The paper and its jailed owner Jimmy Lai have always been a thorn in Beijing's side with unapologetic support for the financial hub's pro-democracy movement and scathing criticism of China's authoritarian leaders.
More than 200 police officers were involved in the search of Apple Daily's offices, and the government said a warrant was obtained to look for evidence of a suspected violation of the national security law.
"They have overall responsibility for the content, style and principles of news reporting", senior superintendent Steve Li told reporters.
Hundreds of police were sent in to detain the editor-in-chief and four other executives at the Apple Daily, and the assets of three linked companies were also frozen.
In a "letter to readers" posted on the Apple Daily website Thursday afternoon, the paper said every one of its journalists has reported the truth, legally and reasonably.
"Everyone must decide for themselves", he told reporters. "Efforts to stifle media freedom and to restrict the free flow of information not only undermine Hong Kong's democratic institutions but they also hurt Hong Kong's credibility and viability as an global hub". "We target perpetrators who would use journalistic work as a tool to engage in acts that endanger national security".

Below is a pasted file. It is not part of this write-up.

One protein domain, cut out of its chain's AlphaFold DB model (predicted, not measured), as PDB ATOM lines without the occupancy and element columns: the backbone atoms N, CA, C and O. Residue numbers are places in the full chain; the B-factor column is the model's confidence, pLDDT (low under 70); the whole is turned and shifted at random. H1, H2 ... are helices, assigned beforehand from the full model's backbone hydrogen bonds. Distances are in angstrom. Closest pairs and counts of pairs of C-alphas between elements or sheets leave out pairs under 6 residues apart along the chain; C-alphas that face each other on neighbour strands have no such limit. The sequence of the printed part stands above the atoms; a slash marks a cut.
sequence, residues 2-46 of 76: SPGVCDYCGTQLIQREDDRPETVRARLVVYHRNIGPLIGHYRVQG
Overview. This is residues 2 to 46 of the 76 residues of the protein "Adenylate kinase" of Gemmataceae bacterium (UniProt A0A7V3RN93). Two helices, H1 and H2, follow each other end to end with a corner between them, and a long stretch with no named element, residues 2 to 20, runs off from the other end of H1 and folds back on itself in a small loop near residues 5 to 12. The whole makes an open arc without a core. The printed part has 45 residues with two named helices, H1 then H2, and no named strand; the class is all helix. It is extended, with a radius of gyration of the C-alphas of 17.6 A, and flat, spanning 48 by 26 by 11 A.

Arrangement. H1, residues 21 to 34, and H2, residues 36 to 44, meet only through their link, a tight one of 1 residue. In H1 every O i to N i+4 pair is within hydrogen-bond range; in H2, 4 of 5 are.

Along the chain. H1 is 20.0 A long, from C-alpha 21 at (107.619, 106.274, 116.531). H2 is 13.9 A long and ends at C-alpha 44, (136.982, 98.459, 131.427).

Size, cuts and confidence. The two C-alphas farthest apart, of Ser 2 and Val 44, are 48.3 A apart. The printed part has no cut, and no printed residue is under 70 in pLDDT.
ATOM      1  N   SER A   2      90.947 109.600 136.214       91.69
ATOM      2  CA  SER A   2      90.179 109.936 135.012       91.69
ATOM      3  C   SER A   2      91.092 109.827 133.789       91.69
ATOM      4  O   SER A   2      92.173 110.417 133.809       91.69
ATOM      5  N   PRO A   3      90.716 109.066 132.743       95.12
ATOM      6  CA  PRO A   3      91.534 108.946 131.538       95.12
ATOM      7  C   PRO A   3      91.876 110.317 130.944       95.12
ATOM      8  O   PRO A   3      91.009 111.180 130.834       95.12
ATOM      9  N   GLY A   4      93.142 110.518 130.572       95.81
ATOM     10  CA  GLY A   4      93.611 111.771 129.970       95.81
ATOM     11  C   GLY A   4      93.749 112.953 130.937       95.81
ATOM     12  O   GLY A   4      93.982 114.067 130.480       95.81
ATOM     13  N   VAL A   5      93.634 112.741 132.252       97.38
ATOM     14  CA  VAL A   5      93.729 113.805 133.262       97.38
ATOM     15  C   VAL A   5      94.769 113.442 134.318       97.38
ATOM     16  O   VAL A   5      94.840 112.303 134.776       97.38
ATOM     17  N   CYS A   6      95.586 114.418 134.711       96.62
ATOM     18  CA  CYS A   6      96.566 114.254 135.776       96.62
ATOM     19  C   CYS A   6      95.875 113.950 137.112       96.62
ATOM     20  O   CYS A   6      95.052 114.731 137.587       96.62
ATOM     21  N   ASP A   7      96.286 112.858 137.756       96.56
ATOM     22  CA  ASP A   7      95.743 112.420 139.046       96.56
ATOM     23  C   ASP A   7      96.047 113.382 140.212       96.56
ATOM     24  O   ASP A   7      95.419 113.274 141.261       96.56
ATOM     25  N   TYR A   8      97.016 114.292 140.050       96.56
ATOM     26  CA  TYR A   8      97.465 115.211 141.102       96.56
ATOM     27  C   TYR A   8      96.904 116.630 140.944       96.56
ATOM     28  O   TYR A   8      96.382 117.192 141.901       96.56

Hong Kong Security Secretary John Lee described the newspaper offices as a "crime scene".
Trading in the shares of Next Digital was halted Thursday morning, according to a notice on the Hong Kong stock exchange.
He is also accused of breaching the national security law in connection with protest activities.
It has criminalised much dissent, given China jurisdiction over some cases and awarded authorities a suite of powerful new investigation powers.
Although the odds appear stacked against them, Apple Daily has vowed to "press on". He is serving a prison sentence.
The Chinese government's liaison office in Hong Kong said in a statement Thursday that it supported police action, noting that while the city's mini-constitution, the Basic Law, guarantees the freedoms of speech and press, those rights can not undermine the "bottom line of national security".
Until Thursday's raid, authorities had left the company's assets alone.
Apple Daily has struggled to successfully monetise online content, with Lai writing cheques to keep the paper afloat.
The raid "further demonstrates how the national security law is being used to stifle media freedom and freedom of expression in Hong Kong", EU spokesperson Nabila Massrali said in a statement.
Apple Daily has often criticised the Chinese and Hong Kong governments for tightening control over the city and walking back on promises by Beijing that the territory could retain its freedoms when it was handed over from Britain in 1997.
Lai, 73, was among the first high-profile democracy activists arrested under the law. Scores of others have fled overseas.
Speaking with AFP last month, chief editor Law admitted the paper was in "crisis" since Lai's jailing but said his reporters were determined to press on with publishing.
The paper broadcast live footage of the police raid on its Facebook account.